Among the most interesting sights in the library was a small bookcase filled with exactly 38 short but thick volumes (about 8 inches high and about 4 inches wide). Each was crafted to reflect separate species of the 38 trees they have in the Czech Republic/Bohemia. Inside, however, were not pages of illustrations and text. Each volume was a wooden box made from the wood of the tree it described, and inside were twigs, seeds/nuts, leaves, pieces of bark, and samples from the cambium of each type of tree. Finally, the books were “bound” with cambium layers, bark and even the lichens natural to each tree species. I was unable to get a photo but these volumes were truly clever and easily fascinated me. I know the “books” were old but I could not catch when they were made, unfortunately. In this place, however, I can imagine that they were carefully crafted by monks at the beginnings of scientific thinking and research.

I could have used this contraption when I was writing papers back in college. It holds up to 20 books, open to the pages you’re researching, and you can rotate them around to fetch the materials you want to add to your research topic. The scholar or scientist would sit at the front, and use the wheels at right and left to move from shelf to shelf of books for reference.
Throughout this library were ceiling murals painted. but not all of them were in praise of the Christian god. Many, many celebrated science and scientists. There was even a Latin phrase painted on the ceiling that said something like “Faith follows from science.”

The elaborately-decorated ceiling in the largest room of the library. It was two stories, and we noticed that there were no ladders or stairs to get up to the second level.
In every instance of the renderings of the huge number of people and angels and satyrs, etc. in the painting, only one is NOT looking at and/or engrossed with his/her fellows. That one is the self-portrait of the artist, upper right of this photo detail. (Also an owl, that I show below.) Those are the only two sets of eyes that are directed into the room itself.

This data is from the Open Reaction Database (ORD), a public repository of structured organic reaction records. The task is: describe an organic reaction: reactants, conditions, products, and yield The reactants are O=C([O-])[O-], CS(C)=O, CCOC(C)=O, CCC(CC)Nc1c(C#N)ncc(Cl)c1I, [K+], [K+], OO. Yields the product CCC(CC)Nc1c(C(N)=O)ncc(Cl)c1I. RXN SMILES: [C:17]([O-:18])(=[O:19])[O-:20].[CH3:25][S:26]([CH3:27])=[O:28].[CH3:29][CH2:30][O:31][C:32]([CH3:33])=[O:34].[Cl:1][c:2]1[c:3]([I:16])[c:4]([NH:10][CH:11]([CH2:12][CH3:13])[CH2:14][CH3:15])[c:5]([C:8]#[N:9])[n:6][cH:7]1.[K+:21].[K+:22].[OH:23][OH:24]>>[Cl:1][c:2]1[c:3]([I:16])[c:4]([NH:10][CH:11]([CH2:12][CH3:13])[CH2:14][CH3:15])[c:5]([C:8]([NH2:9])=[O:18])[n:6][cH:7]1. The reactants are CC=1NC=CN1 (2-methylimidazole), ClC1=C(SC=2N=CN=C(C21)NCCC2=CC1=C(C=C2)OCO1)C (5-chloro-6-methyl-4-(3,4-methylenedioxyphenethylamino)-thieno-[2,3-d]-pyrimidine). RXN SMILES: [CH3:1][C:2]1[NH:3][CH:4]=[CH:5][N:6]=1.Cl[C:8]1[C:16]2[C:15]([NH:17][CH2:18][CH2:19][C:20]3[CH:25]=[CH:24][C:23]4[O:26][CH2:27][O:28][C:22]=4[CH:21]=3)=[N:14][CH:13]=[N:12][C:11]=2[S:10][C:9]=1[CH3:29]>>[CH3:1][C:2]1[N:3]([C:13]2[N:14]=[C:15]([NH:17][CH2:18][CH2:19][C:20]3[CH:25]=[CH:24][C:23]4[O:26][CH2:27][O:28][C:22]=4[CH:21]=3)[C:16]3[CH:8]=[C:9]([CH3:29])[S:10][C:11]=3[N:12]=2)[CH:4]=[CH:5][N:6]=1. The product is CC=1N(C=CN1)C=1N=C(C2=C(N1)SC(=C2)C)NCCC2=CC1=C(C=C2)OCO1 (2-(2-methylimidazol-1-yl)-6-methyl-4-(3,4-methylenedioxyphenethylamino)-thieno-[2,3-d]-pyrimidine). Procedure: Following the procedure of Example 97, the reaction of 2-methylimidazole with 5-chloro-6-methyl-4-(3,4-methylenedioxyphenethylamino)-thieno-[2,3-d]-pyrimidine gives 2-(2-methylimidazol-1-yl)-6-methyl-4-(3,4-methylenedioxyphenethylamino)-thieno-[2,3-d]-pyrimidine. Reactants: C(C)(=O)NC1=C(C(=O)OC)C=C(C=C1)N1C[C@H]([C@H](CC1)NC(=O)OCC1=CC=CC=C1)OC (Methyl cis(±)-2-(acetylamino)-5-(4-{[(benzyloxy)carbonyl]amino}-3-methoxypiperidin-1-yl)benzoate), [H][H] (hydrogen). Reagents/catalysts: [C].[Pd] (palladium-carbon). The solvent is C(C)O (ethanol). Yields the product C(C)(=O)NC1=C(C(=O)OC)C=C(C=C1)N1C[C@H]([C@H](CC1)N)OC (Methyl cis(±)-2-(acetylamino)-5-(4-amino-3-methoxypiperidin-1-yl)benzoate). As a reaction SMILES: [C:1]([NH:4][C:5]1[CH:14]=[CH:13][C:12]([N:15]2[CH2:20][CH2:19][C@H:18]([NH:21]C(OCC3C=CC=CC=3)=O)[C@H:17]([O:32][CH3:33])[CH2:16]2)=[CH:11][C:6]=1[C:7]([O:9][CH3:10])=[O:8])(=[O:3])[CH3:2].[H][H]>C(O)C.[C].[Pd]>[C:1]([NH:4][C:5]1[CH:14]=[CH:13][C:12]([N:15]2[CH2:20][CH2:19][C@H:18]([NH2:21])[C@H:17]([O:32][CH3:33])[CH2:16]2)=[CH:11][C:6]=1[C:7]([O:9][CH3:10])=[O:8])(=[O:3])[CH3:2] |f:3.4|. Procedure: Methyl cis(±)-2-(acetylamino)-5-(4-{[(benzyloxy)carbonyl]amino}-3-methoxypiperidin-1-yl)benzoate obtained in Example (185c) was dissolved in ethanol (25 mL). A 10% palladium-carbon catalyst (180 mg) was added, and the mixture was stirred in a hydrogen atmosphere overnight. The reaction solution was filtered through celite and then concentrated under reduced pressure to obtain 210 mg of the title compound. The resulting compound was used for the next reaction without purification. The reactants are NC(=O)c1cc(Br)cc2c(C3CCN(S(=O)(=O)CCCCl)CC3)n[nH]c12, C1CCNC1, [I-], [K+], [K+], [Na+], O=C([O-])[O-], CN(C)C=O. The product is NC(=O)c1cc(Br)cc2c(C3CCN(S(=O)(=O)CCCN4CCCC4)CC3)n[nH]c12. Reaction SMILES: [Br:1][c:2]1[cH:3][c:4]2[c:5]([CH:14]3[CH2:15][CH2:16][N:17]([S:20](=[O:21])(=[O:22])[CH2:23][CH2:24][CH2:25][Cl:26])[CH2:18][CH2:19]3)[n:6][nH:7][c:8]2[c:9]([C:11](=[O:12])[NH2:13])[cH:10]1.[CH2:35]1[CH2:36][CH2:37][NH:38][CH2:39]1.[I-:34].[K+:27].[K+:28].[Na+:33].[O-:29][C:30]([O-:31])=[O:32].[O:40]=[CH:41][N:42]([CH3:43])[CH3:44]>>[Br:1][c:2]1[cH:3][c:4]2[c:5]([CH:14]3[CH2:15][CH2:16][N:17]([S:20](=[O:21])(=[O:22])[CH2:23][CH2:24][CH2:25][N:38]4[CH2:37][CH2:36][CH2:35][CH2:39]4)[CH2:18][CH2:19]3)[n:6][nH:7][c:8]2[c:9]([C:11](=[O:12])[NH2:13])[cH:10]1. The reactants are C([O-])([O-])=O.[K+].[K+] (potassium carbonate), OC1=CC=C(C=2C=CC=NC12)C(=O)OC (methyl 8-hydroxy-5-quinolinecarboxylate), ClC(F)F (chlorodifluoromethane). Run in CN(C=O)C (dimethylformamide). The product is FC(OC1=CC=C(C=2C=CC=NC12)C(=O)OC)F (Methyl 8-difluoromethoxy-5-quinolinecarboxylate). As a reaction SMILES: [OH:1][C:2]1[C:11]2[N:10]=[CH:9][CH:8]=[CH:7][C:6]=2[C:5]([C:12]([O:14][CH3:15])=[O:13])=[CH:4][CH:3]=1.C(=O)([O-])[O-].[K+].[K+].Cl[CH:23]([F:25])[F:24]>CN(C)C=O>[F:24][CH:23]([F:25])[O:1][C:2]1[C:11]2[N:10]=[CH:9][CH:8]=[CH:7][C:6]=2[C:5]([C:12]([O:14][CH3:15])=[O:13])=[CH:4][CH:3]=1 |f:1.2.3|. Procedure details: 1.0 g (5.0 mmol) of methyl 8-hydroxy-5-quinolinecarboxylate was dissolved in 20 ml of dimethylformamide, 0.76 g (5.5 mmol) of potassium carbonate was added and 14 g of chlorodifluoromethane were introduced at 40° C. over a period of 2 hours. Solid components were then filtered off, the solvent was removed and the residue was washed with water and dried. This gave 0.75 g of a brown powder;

This photo shows the “trick” for getting up to the second story. The books that appear set in a rounded arrangement are actually false spines, and this panel opens to reveal a spiral staircase to the upper level (thus the rounded appearance of the facade, to allow for the spiral staircase).
The scholars were big (HUGE) on globes. These things were numerous and beautiful, reflecting the “known world” over many centuries and iterations.

After the library, we were set free to do whatever we wished. A couple of our group had signed up for a “food tour” of Prague, while others set off for shopping. A sub-group had tickets to one of the many multitudes of musical performances in the city, and they headed back to the hotel to prepare for their concert, having an early dinner beforehand.

Lunch was definitely in order, however, so a small gaggle of us stopped at the Kolcavka Brewery for a brew and a light meal. Good beer, and excellent grub sitting on benches around a long table.


While the others made their way downhill, Jack and I stayed on the Castle Hill to stroll along the “Golden Lane” where tiny cottages are set up to resemble a tavern, a goldsmith’s workshop, a cobbler’s shop, and so forth, representing the ways of life among the castle’s commoners during the 16th Century. There was also a prison in the Dalibor Tower (or Daliborka) that we ventured into (with very close quarters—one dungeon had but one narrow stairway in and out so the crowd at the top had to wait for the crowd at the bottom to move up or down, so there was often a wait at the bottom that was not pleasant) to see the tools of torture used in the “olden days.” Pretty scary stuff.

These two pix are of the inside of the taproom and tavern typical of that which had served the castle since the 1500s. The Plaque says: With the benevolence of the sovereign and the spiritual administration, taverns appeared in many places. At one time, the Golden Lane had more than ten. The taverns in Golden Lane were lively. Often wandering jugglers and musicians would meet there. As the merriment grew, paddlers would appear as well as various swindlers luring people with dice or cards.